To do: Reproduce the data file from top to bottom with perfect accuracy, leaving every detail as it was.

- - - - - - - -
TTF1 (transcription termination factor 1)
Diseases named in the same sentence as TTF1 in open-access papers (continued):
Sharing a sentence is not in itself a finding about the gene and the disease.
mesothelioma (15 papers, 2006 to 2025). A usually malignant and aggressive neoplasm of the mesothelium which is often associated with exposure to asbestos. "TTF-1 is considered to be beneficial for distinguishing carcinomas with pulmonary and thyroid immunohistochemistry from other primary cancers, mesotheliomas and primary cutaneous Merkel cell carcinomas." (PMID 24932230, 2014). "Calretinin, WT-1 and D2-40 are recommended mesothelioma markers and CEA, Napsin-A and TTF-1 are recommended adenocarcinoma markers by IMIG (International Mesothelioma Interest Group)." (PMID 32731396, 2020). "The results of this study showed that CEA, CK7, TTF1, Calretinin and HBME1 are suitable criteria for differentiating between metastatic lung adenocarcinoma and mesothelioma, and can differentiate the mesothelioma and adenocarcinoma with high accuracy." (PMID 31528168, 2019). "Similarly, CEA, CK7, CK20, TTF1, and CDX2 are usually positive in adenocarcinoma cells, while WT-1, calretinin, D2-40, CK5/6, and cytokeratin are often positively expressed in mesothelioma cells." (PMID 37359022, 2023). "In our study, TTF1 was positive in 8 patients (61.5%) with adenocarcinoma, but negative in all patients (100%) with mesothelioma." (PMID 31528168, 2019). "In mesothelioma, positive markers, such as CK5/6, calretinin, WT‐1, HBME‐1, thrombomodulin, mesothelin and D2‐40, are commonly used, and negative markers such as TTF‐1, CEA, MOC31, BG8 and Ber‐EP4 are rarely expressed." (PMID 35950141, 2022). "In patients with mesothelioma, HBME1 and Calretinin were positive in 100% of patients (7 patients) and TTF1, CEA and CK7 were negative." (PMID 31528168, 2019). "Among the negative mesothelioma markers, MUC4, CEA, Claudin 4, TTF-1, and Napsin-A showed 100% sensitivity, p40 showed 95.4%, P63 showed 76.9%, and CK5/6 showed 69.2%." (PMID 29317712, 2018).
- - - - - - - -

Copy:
TTF1 (transcription termination factor 1)
Diseases named in the same sentence as TTF1 in open-access papers (continued):
Sharing a sentence is not in itself a finding about the gene and the disease.
mesothelioma (15 papers, 2006 to 2025). A usually malignant and aggressive neoplasm of the mesothelium which is often associated with exposure to asbestos. "TTF-1 is considered to be beneficial for distinguishing carcinomas with pulmonary and thyroid immunohistochemistry from other primary cancers, mesotheliomas and primary cutaneous Merkel cell carcinomas." (PMID 24932230, 2014). "Calretinin, WT-1 and D2-40 are recommended mesothelioma markers and CEA, Napsin-A and TTF-1 are recommended adenocarcinoma markers by IMIG (International Mesothelioma Interest Group)." (PMID 32731396, 2020). "The results of this study showed that CEA, CK7, TTF1, Calretinin and HBME1 are suitable criteria for differentiating between metastatic lung adenocarcinoma and mesothelioma, and can differentiate the mesothelioma and adenocarcinoma with high accuracy." (PMID 31528168, 2019). "Similarly, CEA, CK7, CK20, TTF1, and CDX2 are usually positive in adenocarcinoma cells, while WT-1, calretinin, D2-40, CK5/6, and cytokeratin are often positively expressed in mesothelioma cells." (PMID 37359022, 2023). "In our study, TTF1 was positive in 8 patients (61.5%) with adenocarcinoma, but negative in all patients (100%) with mesothelioma." (PMID 31528168, 2019). "In mesothelioma, positive markers, such as CK5/6, calretinin, WT‐1, HBME‐1, thrombomodulin, mesothelin and D2‐40, are commonly used, and negative markers such as TTF‐1, CEA, MOC31, BG8 and Ber‐EP4 are rarely expressed." (PMID 35950141, 2022). "In patients with mesothelioma, HBME1 and Calretinin were positive in 100% of patients (7 patients) and TTF1, CEA and CK7 were negative." (PMID 31528168, 2019). "Among the negative mesothelioma markers, MUC4, CEA, Claudin 4, TTF-1, and Napsin-A showed 100% sensitivity, p40 showed 95.4%, P63 showed 76.9%, and CK5/6 showed 69.2%." (PMID 29317712, 2018).